Haskell Winner Cyberknife Secures Automatic Breeders’ Cup Spot
The recent Haskell Stakes at Monmouth Park is more than just another rich NJ horse betting memory.
It’s a link to this year’s high-profile, national 3-year-old thoroughbred racing circuit, in which the latest race crowns a temporary kingpin.
Haskell-winning Cyberknife will strut in the spotlight now. He joins the likes of Epicenter, Rich Strike, Mo Donegal, Early Voting and others who have taken turns seizing the nation’s high-profile stakes races.
So far, nobody can string a couple of big ones together.
Here’s what lies beneath Cyberknife’s razor close triumph over Taiba in the $1 million, 1 1-8 mile Haskell, which had the eyes of the racing world fixed on Oceanport, N.J.
Monmouth Park has a new Gold standard
There have been famous horses like Java Gold, Seeking the Gold and Touch Gold in the horse-racing annals.
Now there’s Al Gold.
He’s the long-time Ocean Township resident who indeed sought and touched gold as the owner of Cyberknife. Gold has been coming to Monmouth Park for 50 years. He’s often grappled with the idea of how to handicap races there. Now he not only picked a winner but entered one.
Gold can bask in the spotlight, bringing a New Jersey connection to a realm reserved for Hall of Fame trainers like Bob Baffert, who nearly captured an unprecedented 10th Haskell with Taiba. Cyberknife nipped Taiba.
Gold watched his horse scuffle early in the year, finishing lengths behind Epicenter in an early-winter stakes race and well behind Rich Strike in the Kentucky Derby.
But he woke up in the Matt Winn, outgunning a stubborn Howling Time in a photo finish. He decisively beat Howling Time here.
Cyberknife has won four of his last five and is on an uptick.
He is the epitome of the horse-racing circuit: a little momentum goes a long way.
What this means for the Breeders’ Cup
BetMakers, the fixed odds betting partner of Monmouth Park, announced a $1-million bonus last month for a unique three-race sweep. Connections for any horse who can win the Haskell, the Travers in Saratoga on Aug. 27 and the Breeders’ Cup Classic at Keeneland on Nov. 5 earns a $1 million bonus.
Gold indicated he expects Cyberknife to run in the Travers. And the Breeders’ Cup should be a no-brainer. The Haskell triumph was a win-and-you’re-in reward for Gold and Cyberknife. All expenses are paid.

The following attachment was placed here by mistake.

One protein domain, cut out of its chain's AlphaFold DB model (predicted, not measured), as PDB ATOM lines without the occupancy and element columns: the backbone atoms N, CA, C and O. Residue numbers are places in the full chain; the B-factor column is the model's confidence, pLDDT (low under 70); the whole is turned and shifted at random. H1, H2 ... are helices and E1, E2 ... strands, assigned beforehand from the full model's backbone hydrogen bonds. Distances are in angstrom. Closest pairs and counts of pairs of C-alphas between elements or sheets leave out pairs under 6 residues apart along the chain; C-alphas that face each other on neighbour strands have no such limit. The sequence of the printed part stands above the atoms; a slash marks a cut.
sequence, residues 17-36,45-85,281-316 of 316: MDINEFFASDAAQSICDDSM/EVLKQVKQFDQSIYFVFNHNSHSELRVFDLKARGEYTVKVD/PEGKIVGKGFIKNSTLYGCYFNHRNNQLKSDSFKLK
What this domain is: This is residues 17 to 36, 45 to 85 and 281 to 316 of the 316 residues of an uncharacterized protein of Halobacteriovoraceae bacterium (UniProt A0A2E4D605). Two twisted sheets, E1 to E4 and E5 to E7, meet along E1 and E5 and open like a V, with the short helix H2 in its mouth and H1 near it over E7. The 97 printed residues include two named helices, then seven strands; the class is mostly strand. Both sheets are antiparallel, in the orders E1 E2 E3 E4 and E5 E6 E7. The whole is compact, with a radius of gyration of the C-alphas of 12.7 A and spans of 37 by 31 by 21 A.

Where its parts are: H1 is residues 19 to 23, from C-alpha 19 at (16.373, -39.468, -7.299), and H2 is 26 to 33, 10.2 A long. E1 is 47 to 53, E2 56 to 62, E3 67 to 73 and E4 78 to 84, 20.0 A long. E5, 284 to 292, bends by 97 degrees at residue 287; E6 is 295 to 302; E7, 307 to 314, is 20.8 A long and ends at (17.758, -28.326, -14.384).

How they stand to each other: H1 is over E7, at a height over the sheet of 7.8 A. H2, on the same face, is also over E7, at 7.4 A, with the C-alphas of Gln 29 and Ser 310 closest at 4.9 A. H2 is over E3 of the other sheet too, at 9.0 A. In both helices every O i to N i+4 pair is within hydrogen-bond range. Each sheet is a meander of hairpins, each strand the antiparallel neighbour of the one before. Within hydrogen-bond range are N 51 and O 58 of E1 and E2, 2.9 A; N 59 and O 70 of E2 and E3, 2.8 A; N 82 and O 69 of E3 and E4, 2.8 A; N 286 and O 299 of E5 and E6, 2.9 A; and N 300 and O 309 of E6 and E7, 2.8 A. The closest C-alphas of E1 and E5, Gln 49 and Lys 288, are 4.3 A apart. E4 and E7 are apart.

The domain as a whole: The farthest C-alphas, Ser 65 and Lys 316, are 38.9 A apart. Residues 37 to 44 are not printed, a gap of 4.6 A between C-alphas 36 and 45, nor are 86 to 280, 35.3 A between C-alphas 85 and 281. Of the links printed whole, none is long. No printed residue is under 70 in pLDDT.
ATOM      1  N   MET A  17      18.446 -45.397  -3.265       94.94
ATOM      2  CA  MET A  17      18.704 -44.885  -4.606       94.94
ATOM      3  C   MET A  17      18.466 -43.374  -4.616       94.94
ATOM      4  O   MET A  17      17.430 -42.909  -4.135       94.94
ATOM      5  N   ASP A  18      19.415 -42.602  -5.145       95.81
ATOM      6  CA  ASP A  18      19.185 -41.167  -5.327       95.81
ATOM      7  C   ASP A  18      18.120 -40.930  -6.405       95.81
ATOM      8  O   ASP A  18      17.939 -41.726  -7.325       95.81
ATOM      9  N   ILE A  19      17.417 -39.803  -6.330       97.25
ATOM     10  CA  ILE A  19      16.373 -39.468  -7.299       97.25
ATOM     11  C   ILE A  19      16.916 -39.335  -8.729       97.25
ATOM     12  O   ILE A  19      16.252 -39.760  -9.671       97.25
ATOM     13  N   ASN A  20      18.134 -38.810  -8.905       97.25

BetMakers unfurled this bonus two years ago. It was collected by Authentic, who captured the Haskell, the Kentucky Derby and Breeders’ Cup Classic.
New Jersey racing fans can get a glimpse of the Travers by watching the Jim Dandy this weekend from Saratoga. It’s the official prep race of the Travers. Watch who wins the race. The top performers ;/likely appear in the Travers.
Haskell Invitational recap: Cyberknife triumphed the hard way
All he had to do to win the Haskell was set a track record.
So, he did.
Cyberknife’s final time of 1:46.24 for the distance of 1 1/8 miles established new stakes and track records. Earlier on the card, Highly Motivated had eclipsed the track record for nine furlongs set by Spend a Buck in 1985 when winning the Grade 3 Monmouth Cup.
Cyberknife lowered that mark and beat the stakes record of 1:47 established by Majestic Light in 1976 and later equaled by Bet Twice in 1987.
New Jersey racing fans recall the epic battle between Bet Twice and Alysheba in the Haskell homestretch 25 years later. It was one of the most thrilling moments in New Jersey racing history.
Bet Twice was owned by Bob Levy, the owner of Atlantic City Race Course. That intensified local interest in the horse.
Bet Twice and Alysheba had combined to win all three Triple Crown races, a rare feat witnessed at the Haskell. It’s hard to get every Triple Crown-race winner to come here.
But in 1987, here they were, predictably thundering down the homestretch with the race on the line. Belmont winner Bet Twice held off Kentucky Derby and Preakness winner Alysheba all the way down the homestretch. Lost Code was third.
Bet Twice had to tie a stakes record in order to win.
And now the mark goes to Cyberknife.
Playing the fixed odds puzzle at Monmouth Park
BetMakers announced Jack Christopher at even money and Taiba a seemingly-generous 5-2 three days before the race. Some New Jersey residents headed to Monmouth Park to weigh in at that fixed-odds price.
Those who could bet right away got a better deal than post-time odds, even though their horse did not win. Taiba at 5-2 was better than his 2-1 post-time odds. That’s a big factor to a big bettor.
Jack Christopher went off at a ridiculous 7-10 at post time, making his even-money odds from Wednesday resemble a gift.
Fixed odds will present its best benefits in bigger fields for most races.
Brad Cox makes the right Haskell call
Cox won the Haskell with Cyberknife. Last week, he re-routed another Haskell hopeful and feels good about it now.
One of Monmouth’s best horses, Home Brew, was not entered in the Haskell. Home Brew had impressively won the Pegasus and is ridden by Monmouth top jockey Paco Lopez. He certainly would have beaten some of the long shots thrown in late to increase the Haskell field to eight.
But Cox didn’t want a middle-of-the-road finish.
He will instead ship Home Brew to the Mountain State next weekend for the $500,000 West Virginia Derby.
It will be a Cox coup if Home Brew indeed goes on to victory there.
Part of how trainers get high marks is knowing where their horses do, and don’t, have their best chance.